Barry will bring more rain than wind
Published 7:00 am Saturday, July 13, 2019
By Skip Rigney
Barry will likely be remembered in parts of Louisiana and Mississippi for the heavy rains and flooding that it causes. But, exactly where within the two states those memory-worthy downpours will occur is difficult to nail-down.
On Friday the National Weather Service issued flash flood watches for most of Mississippi, as well as southeast Louisiana. Those are the areas near and to the east of the anticipated track of the center of Barry. A watch does not mean that flooding will occur, but it does mean that conditions are favorable for flash floods somewhere in the area, and people under the watch should be alert to that possibility.
The NWS expects that Friday night through Monday morning, Barry will dump at least four inches of rain on most locations in Mississippi and southern and eastern Louisiana. Within that broad region, forecasters predict that a significant area covering as many as 80 counties and parishes will see 4-10 inches of rain. A smaller swath of 10-20 inches of rain is expected, probably centered somewhere 50 to 100 miles west of Pearl River County.
However, our county is likely to remain under a flash flood watch at least through Saturday night, so we need to be alert to the possibility that recurring heavy bands of rain could move over us and cause significant issues locally.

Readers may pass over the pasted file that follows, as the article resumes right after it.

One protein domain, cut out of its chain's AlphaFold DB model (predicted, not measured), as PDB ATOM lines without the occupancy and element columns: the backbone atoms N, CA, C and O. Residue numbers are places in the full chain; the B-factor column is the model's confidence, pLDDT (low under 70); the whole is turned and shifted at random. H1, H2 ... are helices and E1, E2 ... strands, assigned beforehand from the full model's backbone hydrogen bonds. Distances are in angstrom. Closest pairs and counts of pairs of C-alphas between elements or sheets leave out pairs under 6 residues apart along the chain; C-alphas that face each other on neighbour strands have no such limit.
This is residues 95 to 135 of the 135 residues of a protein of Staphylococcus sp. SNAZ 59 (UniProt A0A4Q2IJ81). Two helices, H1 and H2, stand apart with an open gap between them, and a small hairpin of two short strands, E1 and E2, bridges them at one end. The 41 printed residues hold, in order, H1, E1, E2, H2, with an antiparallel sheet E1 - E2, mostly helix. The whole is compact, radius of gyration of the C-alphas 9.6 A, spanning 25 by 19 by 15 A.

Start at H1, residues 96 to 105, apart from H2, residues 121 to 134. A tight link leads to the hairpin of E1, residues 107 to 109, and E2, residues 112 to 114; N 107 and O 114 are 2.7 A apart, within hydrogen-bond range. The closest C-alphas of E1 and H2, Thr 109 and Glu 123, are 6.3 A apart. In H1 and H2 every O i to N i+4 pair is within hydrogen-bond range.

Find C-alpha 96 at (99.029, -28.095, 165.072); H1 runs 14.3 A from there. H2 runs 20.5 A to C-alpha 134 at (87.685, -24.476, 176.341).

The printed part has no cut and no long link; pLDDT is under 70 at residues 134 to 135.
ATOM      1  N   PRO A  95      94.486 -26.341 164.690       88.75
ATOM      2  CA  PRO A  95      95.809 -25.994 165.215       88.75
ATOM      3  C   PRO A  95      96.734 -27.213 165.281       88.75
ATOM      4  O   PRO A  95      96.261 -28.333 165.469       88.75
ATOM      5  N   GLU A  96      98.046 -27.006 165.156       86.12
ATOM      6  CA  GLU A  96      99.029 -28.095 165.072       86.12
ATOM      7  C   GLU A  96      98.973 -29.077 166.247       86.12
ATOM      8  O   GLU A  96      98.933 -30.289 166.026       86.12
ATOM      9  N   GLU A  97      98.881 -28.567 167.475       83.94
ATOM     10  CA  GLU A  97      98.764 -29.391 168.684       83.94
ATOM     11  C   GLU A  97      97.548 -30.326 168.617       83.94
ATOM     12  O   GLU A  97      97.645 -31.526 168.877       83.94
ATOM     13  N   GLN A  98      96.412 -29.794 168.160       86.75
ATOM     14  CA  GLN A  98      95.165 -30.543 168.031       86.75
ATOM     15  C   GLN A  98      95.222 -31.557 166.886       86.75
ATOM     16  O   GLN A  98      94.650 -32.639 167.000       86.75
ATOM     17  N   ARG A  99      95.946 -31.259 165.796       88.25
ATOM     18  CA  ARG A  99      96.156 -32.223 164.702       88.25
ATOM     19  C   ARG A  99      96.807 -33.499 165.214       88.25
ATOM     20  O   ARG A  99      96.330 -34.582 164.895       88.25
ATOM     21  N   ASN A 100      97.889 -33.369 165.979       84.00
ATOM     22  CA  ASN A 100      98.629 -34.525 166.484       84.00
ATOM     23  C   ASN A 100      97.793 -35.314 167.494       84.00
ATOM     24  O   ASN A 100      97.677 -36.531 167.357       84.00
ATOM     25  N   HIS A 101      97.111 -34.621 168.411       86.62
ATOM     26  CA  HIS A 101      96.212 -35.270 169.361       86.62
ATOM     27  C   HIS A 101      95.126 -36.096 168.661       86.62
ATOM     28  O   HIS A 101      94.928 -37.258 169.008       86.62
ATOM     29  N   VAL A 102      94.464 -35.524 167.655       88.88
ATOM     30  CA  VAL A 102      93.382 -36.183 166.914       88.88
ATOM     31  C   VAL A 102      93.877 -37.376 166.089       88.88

Barry has been an odd tropical cyclone in terms of its overall structure and wind field, and that has helped keep the system weaker in terms of wind than it might have been under more typical conditions.
Earlier this week, several computer weather models calculated that Barry could intensify into a hurricane with winds over 100 miles per hour. But during its formative stages on Wednesday and Thursday, Barry was plagued by what was happening three to five miles above the surface.
At those higher altitudes, northeasterly winds were tilting the system’s developing thunderstorms southwestward. Also, that northeasterly flow was injecting drier air in the upper levels above Alabama and Georgia into Barry’s circulation. Tropical cyclones intensify when they have growing towers of clouds near their center. Those clouds release heat into the air as water vapor condenses into cloud droplets. That process was disrupted in Barry’s important early stages, creating a lop-sided system that was slow to organize.
However, Barry had plenty of warm water for fuel in the northern Gulf, which helped counterbalance the factors inhibiting its growth. It continued to strengthen on Friday, and forecasters at the NWS’s National Hurricane Center expected that winds would intensify to hurricane strength in a 30 to 50 mile wide swath on the eastern side of the storm. With the track of the center expected to be west of Houma and Baton Rouge, the strongest winds should stay well to our west, although Saturday and Sunday will certainly be breezy in our county.
Also, as the storm’s feeder bands of showers move through south Mississippi and southeast Louisiana, a few short-lived, relatively weak tornadoes may spin up. The NWS expects the tornado risk to lessen as the weekend wears on.
By Monday, Barry should be over Arkansas heading northeast, and we should be returning to typical summer weather for the rest of the week.